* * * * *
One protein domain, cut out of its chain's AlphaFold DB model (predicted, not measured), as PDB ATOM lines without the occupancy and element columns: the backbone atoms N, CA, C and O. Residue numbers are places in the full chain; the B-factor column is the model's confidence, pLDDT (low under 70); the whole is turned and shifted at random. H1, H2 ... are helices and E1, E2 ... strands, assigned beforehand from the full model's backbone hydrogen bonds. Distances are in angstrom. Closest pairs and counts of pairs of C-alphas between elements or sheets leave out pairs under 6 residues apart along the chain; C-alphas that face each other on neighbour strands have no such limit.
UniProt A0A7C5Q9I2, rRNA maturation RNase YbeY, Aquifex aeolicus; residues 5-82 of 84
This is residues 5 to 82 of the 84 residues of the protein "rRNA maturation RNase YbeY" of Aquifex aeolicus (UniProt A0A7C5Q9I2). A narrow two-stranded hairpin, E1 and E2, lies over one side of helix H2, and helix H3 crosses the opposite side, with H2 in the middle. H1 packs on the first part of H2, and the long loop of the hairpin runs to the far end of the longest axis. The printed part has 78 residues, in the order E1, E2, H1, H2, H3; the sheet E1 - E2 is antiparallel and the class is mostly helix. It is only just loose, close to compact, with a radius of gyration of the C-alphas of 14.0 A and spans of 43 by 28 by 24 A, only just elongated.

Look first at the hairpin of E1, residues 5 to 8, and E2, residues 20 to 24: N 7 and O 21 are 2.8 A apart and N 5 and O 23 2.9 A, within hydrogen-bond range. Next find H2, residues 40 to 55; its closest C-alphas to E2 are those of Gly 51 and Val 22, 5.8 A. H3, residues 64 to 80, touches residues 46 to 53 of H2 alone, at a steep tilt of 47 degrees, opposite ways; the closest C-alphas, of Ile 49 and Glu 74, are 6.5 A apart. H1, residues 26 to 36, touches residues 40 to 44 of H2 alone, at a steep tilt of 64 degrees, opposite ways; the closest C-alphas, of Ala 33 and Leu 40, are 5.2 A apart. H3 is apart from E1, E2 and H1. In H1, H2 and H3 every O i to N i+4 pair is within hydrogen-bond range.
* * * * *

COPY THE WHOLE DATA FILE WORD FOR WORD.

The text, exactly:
One protein domain, cut out of its chain's AlphaFold DB model (predicted, not measured), as PDB ATOM lines without the occupancy and element columns: the backbone atoms N, CA, C and O. Residue numbers are places in the full chain; the B-factor column is the model's confidence, pLDDT (low under 70); the whole is turned and shifted at random. H1, H2 ... are helices and E1, E2 ... strands, assigned beforehand from the full model's backbone hydrogen bonds. Distances are in angstrom. Closest pairs and counts of pairs of C-alphas between elements or sheets leave out pairs under 6 residues apart along the chain; C-alphas that face each other on neighbour strands have no such limit.
UniProt A0A7C5Q9I2, rRNA maturation RNase YbeY, Aquifex aeolicus; residues 5-82 of 84
This is residues 5 to 82 of the 84 residues of the protein "rRNA maturation RNase YbeY" of Aquifex aeolicus (UniProt A0A7C5Q9I2). A narrow two-stranded hairpin, E1 and E2, lies over one side of helix H2, and helix H3 crosses the opposite side, with H2 in the middle. H1 packs on the first part of H2, and the long loop of the hairpin runs to the far end of the longest axis. The printed part has 78 residues, in the order E1, E2, H1, H2, H3; the sheet E1 - E2 is antiparallel and the class is mostly helix. It is only just loose, close to compact, with a radius of gyration of the C-alphas of 14.0 A and spans of 43 by 28 by 24 A, only just elongated.

Look first at the hairpin of E1, residues 5 to 8, and E2, residues 20 to 24: N 7 and O 21 are 2.8 A apart and N 5 and O 23 2.9 A, within hydrogen-bond range. Next find H2, residues 40 to 55; its closest C-alphas to E2 are those of Gly 51 and Val 22, 5.8 A. H3, residues 64 to 80, touches residues 46 to 53 of H2 alone, at a steep tilt of 47 degrees, opposite ways; the closest C-alphas, of Ile 49 and Glu 74, are 6.5 A apart. H1, residues 26 to 36, touches residues 40 to 44 of H2 alone, at a steep tilt of 64 degrees, opposite ways; the closest C-alphas, of Ala 33 and Leu 40, are 5.2 A apart. H3 is apart from E1, E2 and H1. In H1, H2 and H3 every O i to N i+4 pair is within hydrogen-bond range.